I have been waiting for this moment for several years…once I first heard that the Chikungunya virus (CHIKV) was moving up into Europe (France and Italy) from Africa. It made sense to me that it would travel into the America’s and then ultimately into the US. On Friday the CDC issued the siren call.

First of all, I must confess when I say the name out loud – Chikungunya – it sounds more like a clothing designer than a mosquito borne illness but it is just that. The Chikungunya virus (CHIKV) is an arthropod-virus that is transmitted to humans by the virus-carrying Aedes mosquito. There have been recent breakouts of CHIKV associated with severe illness.

Learn how to pronounce it here – believe me, you will need some help!… http://www.merriam-webster.com/cgi-bin/audio.pl?chiku01m.wav=chikungunya

CHIKV infection causes an illness with symptoms similar to dengue fever with an acute high fever phase of the illness lasting two to five days, followed by a prolonged joint pain that affects the joints of the extremities. The pain associated with CHIKV infection of the joints persists for weeks or months, or in some cases years.

The WHO announced on December 10 that a dozen people on the tiny Caribbean island of St Martin have been infected with the chikungunya virus. It is the first time the mosquito-borne virus is known to have spread in the Americas. Eight years ago it spread beyond Africa, where it originated, to Eurasia. Now it has crossed the planet – and could already be more widespread than health agencies expect

Chikungunya is rarely lethal, but it is painful and can cause chronic, debilitating joint pain. On reaching Asia, it spread rapidly and made millions ill, as people had no immunity. A few experimental treatments and vaccines exist but none has left the research lab.

Two years ago, when the Pan-American Health Organization (PAHO), a public health agency that works in all countries in the Americas, drew up a plan for the arrival of the mosquito/virus it warned that the Americas could face the same situation as Asia. “The resulting large outbreaks would likely tax existing health-care systems and the public health infrastructure,” it said, “and could potentially cripple some of society’s functioning.”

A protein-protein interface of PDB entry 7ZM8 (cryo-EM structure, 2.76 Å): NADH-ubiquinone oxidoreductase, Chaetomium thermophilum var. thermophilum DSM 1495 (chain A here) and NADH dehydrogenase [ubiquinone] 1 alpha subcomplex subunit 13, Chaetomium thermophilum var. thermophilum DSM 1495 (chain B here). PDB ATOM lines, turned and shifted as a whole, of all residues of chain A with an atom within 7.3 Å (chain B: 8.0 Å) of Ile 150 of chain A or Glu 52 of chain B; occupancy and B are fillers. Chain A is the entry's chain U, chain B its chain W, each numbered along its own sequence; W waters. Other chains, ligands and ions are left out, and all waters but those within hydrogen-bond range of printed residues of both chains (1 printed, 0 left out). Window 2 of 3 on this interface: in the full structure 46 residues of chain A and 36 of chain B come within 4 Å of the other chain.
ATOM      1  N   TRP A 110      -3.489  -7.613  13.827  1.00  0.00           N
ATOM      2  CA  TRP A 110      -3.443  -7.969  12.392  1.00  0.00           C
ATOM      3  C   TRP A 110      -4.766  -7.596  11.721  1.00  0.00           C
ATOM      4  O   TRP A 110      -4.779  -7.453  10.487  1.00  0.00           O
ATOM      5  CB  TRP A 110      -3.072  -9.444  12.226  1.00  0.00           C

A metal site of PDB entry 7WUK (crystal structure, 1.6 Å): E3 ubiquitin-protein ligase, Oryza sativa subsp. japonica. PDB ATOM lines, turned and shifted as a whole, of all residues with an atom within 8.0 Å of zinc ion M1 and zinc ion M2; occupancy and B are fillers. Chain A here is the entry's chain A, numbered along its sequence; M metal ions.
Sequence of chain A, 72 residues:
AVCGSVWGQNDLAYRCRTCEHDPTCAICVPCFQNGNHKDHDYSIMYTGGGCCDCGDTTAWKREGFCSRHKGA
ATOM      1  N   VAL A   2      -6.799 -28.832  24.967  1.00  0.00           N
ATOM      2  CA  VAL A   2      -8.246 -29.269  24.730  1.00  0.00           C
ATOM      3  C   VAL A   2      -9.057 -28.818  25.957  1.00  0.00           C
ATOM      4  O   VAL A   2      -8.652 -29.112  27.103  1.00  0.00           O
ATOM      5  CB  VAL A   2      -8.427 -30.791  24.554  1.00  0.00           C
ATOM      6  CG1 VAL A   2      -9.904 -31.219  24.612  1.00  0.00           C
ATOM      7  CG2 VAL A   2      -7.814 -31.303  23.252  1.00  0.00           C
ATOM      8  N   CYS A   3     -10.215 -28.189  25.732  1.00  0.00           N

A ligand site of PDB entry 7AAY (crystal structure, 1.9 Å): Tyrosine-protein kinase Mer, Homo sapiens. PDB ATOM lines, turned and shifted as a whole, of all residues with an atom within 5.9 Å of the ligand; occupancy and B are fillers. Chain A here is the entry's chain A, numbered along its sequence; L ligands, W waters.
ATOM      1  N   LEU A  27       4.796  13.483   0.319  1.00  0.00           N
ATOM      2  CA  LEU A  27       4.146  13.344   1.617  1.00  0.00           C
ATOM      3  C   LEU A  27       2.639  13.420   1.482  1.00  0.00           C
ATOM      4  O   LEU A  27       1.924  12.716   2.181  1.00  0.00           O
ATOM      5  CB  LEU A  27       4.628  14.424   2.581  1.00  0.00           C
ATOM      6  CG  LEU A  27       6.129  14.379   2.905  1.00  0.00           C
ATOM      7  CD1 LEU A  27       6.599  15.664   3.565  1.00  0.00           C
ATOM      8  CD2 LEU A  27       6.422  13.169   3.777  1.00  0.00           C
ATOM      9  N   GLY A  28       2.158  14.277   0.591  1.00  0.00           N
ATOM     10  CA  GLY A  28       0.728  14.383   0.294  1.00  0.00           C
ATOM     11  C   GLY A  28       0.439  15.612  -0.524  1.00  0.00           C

The European Centre for Disease Prevention and Control (ECDC), also noted that the virus could be other places that just French St Martin – “The extent of the outbreak is difficult to assess and might have remained undetected… on other islands.” French St Martin may simply have spotted chikungunya first.

CDC is alerting health care professionals that the Chikungunya virus infection should be considered in patients with acute onset of fever and multiple joint pain, especially those who have recently traveled to the Caribbean. Healthcare providers are encouraged to report suspected chikungunya cases to their state or local health department to facilitate diagnosis and to mitigate the risk of local transmission.


No specific antiviral treatment is available for chikungunya fever. Treatment is generally palliative and can include rest, fluids, and use of analgesics and antipyretics. Because of similar geographic distribution and symptoms, patients with suspected chikungunya virus infections also should be evaluated and managed for possible dengue virus infection. People infected with chikungunya or dengue virus should be protected from further mosquito exposure during the first few days of illness to prevent other mosquitoes from becoming infected and reduce the risk of local transmission.


No vaccine or preventive drug is available. The best way to prevent chikungunya virus infection is to avoid mosquito bites. Use air conditioning or screens when indoors. Use insect repellents and wear long sleeves and pants when outdoors. People at increased risk for severe disease should consider not traveling to areas with ongoing chikungunya outbreaks.